Vida responded to Talent's motion, and argued that the Agreement lacked essential terms concerning the services Talent was to provide during the period covered by Talent's invoices. Instead, Vida argued that those terms were the subject of an implied contract evidenced by a series of communications beginning in October 2015. In support of its response, Vida submitted the affidavit of its chairman, Stewart Skloss. According to Skloss, the Agreement was for a single event, and the parties began discussing a potential long-term contract the following October. His affidavit included several e-mails reflecting these discussions.

         During those discussions, Skloss emphasized that a "minimum guarantee of each product" was essential. He also specified that the individuals performing the presentations should understand that they were making a "La Primera Cocktail" with ice and "creating an environment/buzz" by doing so and that they were to push sales during the demonstrations. The individuals Talent provided for the promotions were also supposed to know what the demonstration set up should look like and understand Vida's requirements concerning use of the shaker, as reflected in the video training Skloss provided for that purpose. Skloss also stressed that the product demonstrators should adhere to a certain dress code and should not use their cell phones while working.

         On October 13, Talent sent Vida a "Proposal of Services," estimating 400 three-hour events to occur between October and December at a rate of $35 per hour plus bottle incentives. Unlike the Agreement, the proposal specifies the services Talent would provide and the specific requirements for and duties of the Talent representatives conducting demonstrations.

         When Skloss received the proposal, he expressed concern regarding whether Talent could generate a minimum level of sales. Specifically, he emailed Talent that:

. . . Our all-in cost is $198.70 per tasting . . . We would need to sell an average of 20 bottles of tequila, 10 bottles of NARANJA, 5 bottles of bloody mary mix, and 5 bottles of Sangrita to cover the costs. If you guys can guarantee these numbers, sign us up for all the nationwide tastings you can book.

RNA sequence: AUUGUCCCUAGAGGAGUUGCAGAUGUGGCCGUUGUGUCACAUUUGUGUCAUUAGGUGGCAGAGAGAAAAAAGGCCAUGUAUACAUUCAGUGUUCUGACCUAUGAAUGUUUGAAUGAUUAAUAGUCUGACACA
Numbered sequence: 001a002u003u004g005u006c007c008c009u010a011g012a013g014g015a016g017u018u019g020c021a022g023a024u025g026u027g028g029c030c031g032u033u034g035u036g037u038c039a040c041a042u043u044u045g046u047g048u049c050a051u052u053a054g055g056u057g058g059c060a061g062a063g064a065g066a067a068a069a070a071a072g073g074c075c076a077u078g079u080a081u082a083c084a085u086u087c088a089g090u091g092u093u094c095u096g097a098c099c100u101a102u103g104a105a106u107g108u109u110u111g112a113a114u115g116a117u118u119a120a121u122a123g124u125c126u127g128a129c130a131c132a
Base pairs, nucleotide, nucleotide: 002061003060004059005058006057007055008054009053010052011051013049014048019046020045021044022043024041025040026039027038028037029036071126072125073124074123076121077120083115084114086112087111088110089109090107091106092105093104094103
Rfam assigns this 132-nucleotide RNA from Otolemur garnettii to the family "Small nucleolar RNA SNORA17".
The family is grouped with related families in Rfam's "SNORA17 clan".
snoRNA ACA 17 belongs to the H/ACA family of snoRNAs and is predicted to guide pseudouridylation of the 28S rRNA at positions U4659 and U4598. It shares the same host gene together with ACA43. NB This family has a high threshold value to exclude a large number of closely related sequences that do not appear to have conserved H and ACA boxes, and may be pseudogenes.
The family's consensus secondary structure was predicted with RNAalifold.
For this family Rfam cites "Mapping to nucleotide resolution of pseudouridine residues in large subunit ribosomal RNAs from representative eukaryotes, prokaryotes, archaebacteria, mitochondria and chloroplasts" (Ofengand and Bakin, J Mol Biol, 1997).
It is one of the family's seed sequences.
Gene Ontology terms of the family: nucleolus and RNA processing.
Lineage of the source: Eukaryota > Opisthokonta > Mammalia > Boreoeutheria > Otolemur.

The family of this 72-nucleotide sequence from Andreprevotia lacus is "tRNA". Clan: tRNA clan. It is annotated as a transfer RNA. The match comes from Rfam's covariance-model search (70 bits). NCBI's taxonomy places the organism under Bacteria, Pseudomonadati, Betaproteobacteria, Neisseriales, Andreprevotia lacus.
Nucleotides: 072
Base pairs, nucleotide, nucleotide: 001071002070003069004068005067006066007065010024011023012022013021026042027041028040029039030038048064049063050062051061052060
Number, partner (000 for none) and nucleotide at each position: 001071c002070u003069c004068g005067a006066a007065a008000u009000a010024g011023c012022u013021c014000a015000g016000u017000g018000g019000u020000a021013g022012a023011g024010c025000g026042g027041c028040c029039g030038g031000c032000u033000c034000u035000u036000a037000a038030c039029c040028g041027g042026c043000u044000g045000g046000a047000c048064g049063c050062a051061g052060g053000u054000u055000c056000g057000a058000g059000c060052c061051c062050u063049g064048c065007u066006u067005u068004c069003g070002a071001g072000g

Given your average thus far, how best can we get to where we both need/want to be? We are open to all win/win suggestions.

         The parties continued negotiations, but ultimately did not agree to a contract. Nonetheless, Talent performed demonstrations from October through December. Skloss visited some of the promotions and saw that Talent representatives were not dressed as they were supposed to be, did not engage with customers, did not use Vida's demonstration methods, and were constantly checking their cell phones. Vida complained that the representatives did not make margaritas in almost 50% of the promotions and did not sell a single bottle of tequila during any event. Despite these complaints, Talent billed Vida for the promotions.

         Talent moved for traditional and no-evidence summary judgment on its breach of an express contract, sworn account, and quantum meruit claims. The trial court granted the summary judgment motion "on all of Plaintiff's claims and causes of action." The judgment awards Talent $65, 729.40 in damages and $6, 000 in attorney's fees.

         Vida argues, and Talent concedes, that Talent cannot obtain a no-evidence summary judgment on its own claims. We agree. See Tex. R. Civ. P. 166a (i). Therefore, we consider only whether Talent established that it was entitled to traditional ...